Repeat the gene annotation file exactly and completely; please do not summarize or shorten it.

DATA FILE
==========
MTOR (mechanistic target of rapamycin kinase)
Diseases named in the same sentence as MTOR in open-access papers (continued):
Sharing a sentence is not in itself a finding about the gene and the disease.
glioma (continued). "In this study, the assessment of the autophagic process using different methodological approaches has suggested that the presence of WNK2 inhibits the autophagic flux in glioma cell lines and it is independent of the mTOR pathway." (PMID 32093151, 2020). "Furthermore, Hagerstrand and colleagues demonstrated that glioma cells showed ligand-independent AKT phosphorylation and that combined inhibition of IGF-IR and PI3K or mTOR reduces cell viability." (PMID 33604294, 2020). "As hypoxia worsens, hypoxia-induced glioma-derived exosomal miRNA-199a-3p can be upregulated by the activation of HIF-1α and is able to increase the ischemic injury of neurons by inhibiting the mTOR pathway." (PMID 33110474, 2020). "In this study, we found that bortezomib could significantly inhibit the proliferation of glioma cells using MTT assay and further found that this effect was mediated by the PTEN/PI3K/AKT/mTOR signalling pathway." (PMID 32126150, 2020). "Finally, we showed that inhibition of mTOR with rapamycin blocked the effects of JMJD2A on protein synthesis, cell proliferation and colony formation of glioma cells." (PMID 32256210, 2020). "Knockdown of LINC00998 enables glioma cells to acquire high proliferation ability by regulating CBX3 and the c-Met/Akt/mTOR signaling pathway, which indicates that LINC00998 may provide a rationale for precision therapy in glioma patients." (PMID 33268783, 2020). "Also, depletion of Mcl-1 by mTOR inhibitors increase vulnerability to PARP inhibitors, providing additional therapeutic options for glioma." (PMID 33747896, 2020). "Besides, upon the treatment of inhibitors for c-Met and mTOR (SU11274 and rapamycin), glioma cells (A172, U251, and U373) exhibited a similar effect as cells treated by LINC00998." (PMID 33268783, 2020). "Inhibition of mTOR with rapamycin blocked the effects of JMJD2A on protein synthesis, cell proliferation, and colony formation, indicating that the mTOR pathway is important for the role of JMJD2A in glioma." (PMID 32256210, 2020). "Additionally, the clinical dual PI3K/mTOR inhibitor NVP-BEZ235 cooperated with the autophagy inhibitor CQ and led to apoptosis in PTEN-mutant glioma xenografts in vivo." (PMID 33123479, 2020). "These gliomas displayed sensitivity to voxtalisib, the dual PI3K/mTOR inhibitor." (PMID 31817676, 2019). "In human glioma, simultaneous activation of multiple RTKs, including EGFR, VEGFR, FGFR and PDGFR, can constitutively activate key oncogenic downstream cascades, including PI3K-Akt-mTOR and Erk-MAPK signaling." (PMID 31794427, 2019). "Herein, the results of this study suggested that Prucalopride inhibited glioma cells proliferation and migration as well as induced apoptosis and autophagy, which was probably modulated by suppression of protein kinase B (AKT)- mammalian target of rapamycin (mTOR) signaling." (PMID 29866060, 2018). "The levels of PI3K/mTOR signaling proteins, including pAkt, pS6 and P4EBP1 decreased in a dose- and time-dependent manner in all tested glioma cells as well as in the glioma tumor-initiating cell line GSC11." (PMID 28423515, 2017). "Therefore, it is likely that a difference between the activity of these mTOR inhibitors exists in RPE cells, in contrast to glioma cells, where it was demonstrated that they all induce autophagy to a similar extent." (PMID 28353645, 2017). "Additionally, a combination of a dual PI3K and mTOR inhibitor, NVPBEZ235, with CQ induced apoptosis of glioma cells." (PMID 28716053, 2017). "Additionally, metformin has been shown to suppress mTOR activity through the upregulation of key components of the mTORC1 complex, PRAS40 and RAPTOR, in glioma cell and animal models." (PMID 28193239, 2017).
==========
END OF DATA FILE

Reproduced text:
MTOR (mechanistic target of rapamycin kinase)
Diseases named in the same sentence as MTOR in open-access papers (continued):
Sharing a sentence is not in itself a finding about the gene and the disease.
glioma (continued). "In this study, the assessment of the autophagic process using different methodological approaches has suggested that the presence of WNK2 inhibits the autophagic flux in glioma cell lines and it is independent of the mTOR pathway." (PMID 32093151, 2020). "Furthermore, Hagerstrand and colleagues demonstrated that glioma cells showed ligand-independent AKT phosphorylation and that combined inhibition of IGF-IR and PI3K or mTOR reduces cell viability." (PMID 33604294, 2020). "As hypoxia worsens, hypoxia-induced glioma-derived exosomal miRNA-199a-3p can be upregulated by the activation of HIF-1α and is able to increase the ischemic injury of neurons by inhibiting the mTOR pathway." (PMID 33110474, 2020). "In this study, we found that bortezomib could significantly inhibit the proliferation of glioma cells using MTT assay and further found that this effect was mediated by the PTEN/PI3K/AKT/mTOR signalling pathway." (PMID 32126150, 2020). "Finally, we showed that inhibition of mTOR with rapamycin blocked the effects of JMJD2A on protein synthesis, cell proliferation and colony formation of glioma cells." (PMID 32256210, 2020). "Knockdown of LINC00998 enables glioma cells to acquire high proliferation ability by regulating CBX3 and the c-Met/Akt/mTOR signaling pathway, which indicates that LINC00998 may provide a rationale for precision therapy in glioma patients." (PMID 33268783, 2020). "Also, depletion of Mcl-1 by mTOR inhibitors increase vulnerability to PARP inhibitors, providing additional therapeutic options for glioma." (PMID 33747896, 2020). "Besides, upon the treatment of inhibitors for c-Met and mTOR (SU11274 and rapamycin), glioma cells (A172, U251, and U373) exhibited a similar effect as cells treated by LINC00998." (PMID 33268783, 2020). "Inhibition of mTOR with rapamycin blocked the effects of JMJD2A on protein synthesis, cell proliferation, and colony formation, indicating that the mTOR pathway is important for the role of JMJD2A in glioma." (PMID 32256210, 2020). "Additionally, the clinical dual PI3K/mTOR inhibitor NVP-BEZ235 cooperated with the autophagy inhibitor CQ and led to apoptosis in PTEN-mutant glioma xenografts in vivo." (PMID 33123479, 2020). "These gliomas displayed sensitivity to voxtalisib, the dual PI3K/mTOR inhibitor." (PMID 31817676, 2019). "In human glioma, simultaneous activation of multiple RTKs, including EGFR, VEGFR, FGFR and PDGFR, can constitutively activate key oncogenic downstream cascades, including PI3K-Akt-mTOR and Erk-MAPK signaling." (PMID 31794427, 2019). "Herein, the results of this study suggested that Prucalopride inhibited glioma cells proliferation and migration as well as induced apoptosis and autophagy, which was probably modulated by suppression of protein kinase B (AKT)- mammalian target of rapamycin (mTOR) signaling." (PMID 29866060, 2018). "The levels of PI3K/mTOR signaling proteins, including pAkt, pS6 and P4EBP1 decreased in a dose- and time-dependent manner in all tested glioma cells as well as in the glioma tumor-initiating cell line GSC11." (PMID 28423515, 2017). "Therefore, it is likely that a difference between the activity of these mTOR inhibitors exists in RPE cells, in contrast to glioma cells, where it was demonstrated that they all induce autophagy to a similar extent." (PMID 28353645, 2017). "Additionally, a combination of a dual PI3K and mTOR inhibitor, NVPBEZ235, with CQ induced apoptosis of glioma cells." (PMID 28716053, 2017). "Additionally, metformin has been shown to suppress mTOR activity through the upregulation of key components of the mTORC1 complex, PRAS40 and RAPTOR, in glioma cell and animal models." (PMID 28193239, 2017).